The owners of two cheetahs will not be allowed to return the large, African cats to southeastern British Columbia to use them as ambassador animals promoting conservation of the endangered species.
The Environmental Appeal Board, which considers issues raised under B.C.’s Wildlife Act, has refused to overturn a 2017 ruling denying a permit to move the cheetahs to Crawford Bay, north of Creston.
The appeal by Earl Pfeifer argued the permit denial relied on allegedly unsupported details about the danger posed by cheetahs, as well as charges that were laid by the province but later dropped, after one of the cats escaped in December 2015.
In a 37-page decision, the appeal board says Pfeifer and his partner Carol Plato have not offered any special circumstances that would allow the province to override legislation written in 2007 after a captive tiger fatally mauled a woman at a zoo-like attraction near Williams Lake.
The board panel, chaired by Linda Michaluk, questions Pfeifer’s commitment to his own safety protocols and his ability to control the seven-year-old cheetahs, Robin and Annie, which were described as “undisciplined” by a wildlife park operator in Alberta who briefly housed the cats.
Pfeifer and Plato had hoped to bring the pair to a property in Crawford Bay to use them for “education and outreach” aimed at children, after acquiring them from a South African reserve.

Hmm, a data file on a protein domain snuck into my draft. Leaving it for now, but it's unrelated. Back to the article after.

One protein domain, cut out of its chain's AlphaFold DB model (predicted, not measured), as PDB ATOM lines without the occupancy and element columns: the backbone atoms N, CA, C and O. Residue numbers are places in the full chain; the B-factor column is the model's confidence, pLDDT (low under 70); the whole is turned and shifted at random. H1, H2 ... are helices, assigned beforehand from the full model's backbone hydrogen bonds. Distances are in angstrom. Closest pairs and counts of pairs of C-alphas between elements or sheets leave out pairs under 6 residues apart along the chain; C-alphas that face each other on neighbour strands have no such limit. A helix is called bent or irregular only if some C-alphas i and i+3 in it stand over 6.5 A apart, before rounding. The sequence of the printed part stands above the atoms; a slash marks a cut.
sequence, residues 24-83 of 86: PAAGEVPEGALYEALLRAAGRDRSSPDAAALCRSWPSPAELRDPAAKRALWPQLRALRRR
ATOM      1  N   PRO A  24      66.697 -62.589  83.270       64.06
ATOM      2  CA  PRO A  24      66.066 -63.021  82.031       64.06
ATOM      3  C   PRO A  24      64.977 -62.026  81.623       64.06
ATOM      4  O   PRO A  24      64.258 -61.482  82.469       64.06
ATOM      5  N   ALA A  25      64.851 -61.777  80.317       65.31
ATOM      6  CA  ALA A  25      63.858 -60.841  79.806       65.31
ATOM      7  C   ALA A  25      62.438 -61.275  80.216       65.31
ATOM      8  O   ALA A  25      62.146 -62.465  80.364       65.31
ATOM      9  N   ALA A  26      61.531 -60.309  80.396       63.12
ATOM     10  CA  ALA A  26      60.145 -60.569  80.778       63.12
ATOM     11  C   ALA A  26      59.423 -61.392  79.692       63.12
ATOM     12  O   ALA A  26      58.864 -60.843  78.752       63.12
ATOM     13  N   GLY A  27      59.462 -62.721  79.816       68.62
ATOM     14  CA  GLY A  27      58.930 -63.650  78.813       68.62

Without the permits, the cats remain in Ontario where Pfeifer testified he now rarely sees them.
A team member with Cheetah Outreach in South Africa told the hearing that cheetahs are the most docile of the large cats and that Robin is blind but both he and Annie, “are well socialized and suitable as ambassador animals.”
Linda Rosenlf said she worked with the two felines in South Africa in the year after they were born and before they were shipped to Pfeifer and Plato in Ontario in 2013.
She testified there is no formal study program to become a cheetah trainer but the panel referred to a textbook co-written by cheetah biologist and handler Laurie Marker, who testified on behalf of B.C.’s director of wildlife.
“Cheetahs are not pets; they are wild animals and should be treated as such,” says the textbook “Cheetahs: Biology and Conservation.”
“Working with cheetahs requires extensive previous experience with animal training and handling. There are both courses and books that teach training practices that use positive reinforcement. Additionally, trainers new to cheetahs must begin their hands-on work with a mentor or with experienced co-trainers,” the textbook says.
Given that description, Michaluk writes that the panel “has concerns” about Pfeifer’s level of formalized training and with the consistency of care he could offer the cheetahs, especially during the daily walks and exercise he told the panel they would require outside the enclosure.
“Of particular concern is the evidence regarding Annie’s escape (in Crawford Bay) in December 2015. This reflects on the appellant’s abilities as a handler, although the panel accepts that this incident raises more issues than simply handling expertise,” writes Michaluk, adding that Pfeifer brought the cheetahs to B.C. shortly before Annie escaped, even though he knew he lacked the required permit.
“The appellant, in short, has demonstrated a disregard for the B.C. laws and regulations regarding (species such as cheetahs,) and for safety procedures and protocols of his own design, and of others,” she writes.
“In conclusion, the panel cannot conceive of any additional ’special circumstances’ that support this particular applicant receiving a possession permit for these particular prohibited species.”